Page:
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From Christopher Schultz <ch...@christopherschultz.net>
Subject Re: Surprising implementation of SSL.hasOp
Date Fri, 05 Oct 2012 00:19:24 GMT
Rainer,

On 10/4/12 5:27 PM, Rainer Jung wrote:
> On 04.10.2012 23:14, Christopher Schultz wrote:
>> For instance, we could use a technique similar to the above to set a
>> static bitset:
>>
>> static int supported_ssl_opts = 0;
>>
>> initialize() {
>>     ...
>> #ifdef SSL_OP_MICROSOFT_SESS_ID_BUG
>>     supported_ssl_opts |= SSL_MICROSOFT_SESS_ID_BUG;
>> #endif
>>     ...
>> }
>>
>> Then, hasOp becomes:
>>
>> hasOp(op) {
>>    return op == (supported_ssl_options & op);
>> }
> 
> That looks good.

I've thought about it more, and we don't have to wait around for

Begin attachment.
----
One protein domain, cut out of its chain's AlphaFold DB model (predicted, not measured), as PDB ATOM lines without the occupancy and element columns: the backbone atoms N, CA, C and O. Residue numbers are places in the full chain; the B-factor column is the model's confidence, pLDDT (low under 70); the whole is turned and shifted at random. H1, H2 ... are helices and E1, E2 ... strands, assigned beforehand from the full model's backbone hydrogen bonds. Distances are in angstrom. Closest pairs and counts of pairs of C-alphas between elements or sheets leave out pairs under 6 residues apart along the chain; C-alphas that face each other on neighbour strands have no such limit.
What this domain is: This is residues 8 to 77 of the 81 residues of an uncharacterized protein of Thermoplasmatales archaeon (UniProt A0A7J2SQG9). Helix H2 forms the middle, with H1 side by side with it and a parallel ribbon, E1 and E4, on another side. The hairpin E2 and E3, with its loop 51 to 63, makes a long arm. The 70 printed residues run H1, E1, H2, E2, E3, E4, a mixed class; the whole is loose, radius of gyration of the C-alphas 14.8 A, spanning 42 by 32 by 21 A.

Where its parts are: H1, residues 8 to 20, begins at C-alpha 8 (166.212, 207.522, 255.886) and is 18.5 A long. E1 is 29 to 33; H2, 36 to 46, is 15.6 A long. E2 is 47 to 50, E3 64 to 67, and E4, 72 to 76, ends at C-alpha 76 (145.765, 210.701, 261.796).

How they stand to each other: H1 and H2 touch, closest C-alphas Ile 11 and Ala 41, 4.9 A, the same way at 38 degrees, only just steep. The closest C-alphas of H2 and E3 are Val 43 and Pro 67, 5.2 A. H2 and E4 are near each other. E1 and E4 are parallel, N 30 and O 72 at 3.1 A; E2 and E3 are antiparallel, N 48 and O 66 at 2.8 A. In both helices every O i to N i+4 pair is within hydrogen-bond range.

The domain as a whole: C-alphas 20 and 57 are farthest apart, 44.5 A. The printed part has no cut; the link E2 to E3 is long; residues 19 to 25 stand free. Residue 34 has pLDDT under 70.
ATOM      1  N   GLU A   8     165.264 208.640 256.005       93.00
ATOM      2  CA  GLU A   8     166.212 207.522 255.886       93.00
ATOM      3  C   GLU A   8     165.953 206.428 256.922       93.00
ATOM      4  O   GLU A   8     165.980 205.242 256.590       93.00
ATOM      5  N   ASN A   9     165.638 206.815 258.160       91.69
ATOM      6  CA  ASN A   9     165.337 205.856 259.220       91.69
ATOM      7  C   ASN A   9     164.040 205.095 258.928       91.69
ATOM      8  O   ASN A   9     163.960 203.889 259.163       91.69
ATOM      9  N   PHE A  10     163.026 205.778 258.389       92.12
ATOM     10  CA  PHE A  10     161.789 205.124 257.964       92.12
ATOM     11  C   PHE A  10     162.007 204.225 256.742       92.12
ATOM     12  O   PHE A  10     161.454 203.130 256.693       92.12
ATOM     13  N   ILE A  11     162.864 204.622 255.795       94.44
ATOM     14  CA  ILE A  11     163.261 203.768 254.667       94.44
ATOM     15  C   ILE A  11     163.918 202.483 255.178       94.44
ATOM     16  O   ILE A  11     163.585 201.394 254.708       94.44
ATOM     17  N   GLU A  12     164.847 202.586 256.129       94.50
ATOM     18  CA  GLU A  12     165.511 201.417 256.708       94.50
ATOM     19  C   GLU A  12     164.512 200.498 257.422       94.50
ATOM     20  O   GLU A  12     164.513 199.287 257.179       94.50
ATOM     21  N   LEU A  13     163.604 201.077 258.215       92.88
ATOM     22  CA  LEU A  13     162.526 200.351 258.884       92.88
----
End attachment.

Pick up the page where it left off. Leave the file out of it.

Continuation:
initialize to be called. We can actually have the compiler make us a
constant:

static const int supported_ssl_opts = 0

#ifdef SSL_OP_ALLOW_UNSAFE_INSECURE_RENEGOTIATION
   | SSL_OP_ALLOW_UNSAFE_INSECURE_RENEGOTIATION
#endif
   [...]
#ifdef SSL_OP_MICROSOFT_SESS_ID_BUG
   | SSL_OP_MICROSOFT_SESS_ID_BUG
#endif
   | 0;

Then the 'variable' is read-only, enforced by the compiler.

>> If we still want to (and I think we probably should) test for unknown
>> options in hasOp (to indicate to the user that OpenSSL actually has no
>> idea what you are talking about -- usually a version-to-low situation),
>> I'm not sure how to do that.
> 
> Wouldn't unknown options result in the same as non-supported ones? That
> should be OK.

Yeah, I think I was coming to that realization as I was writing my
earlier message: support either exists or it doesn't, and it's up to the
Java code to decide if it's so important that an exception must be thrown.

Patch forthcoming.

-chris


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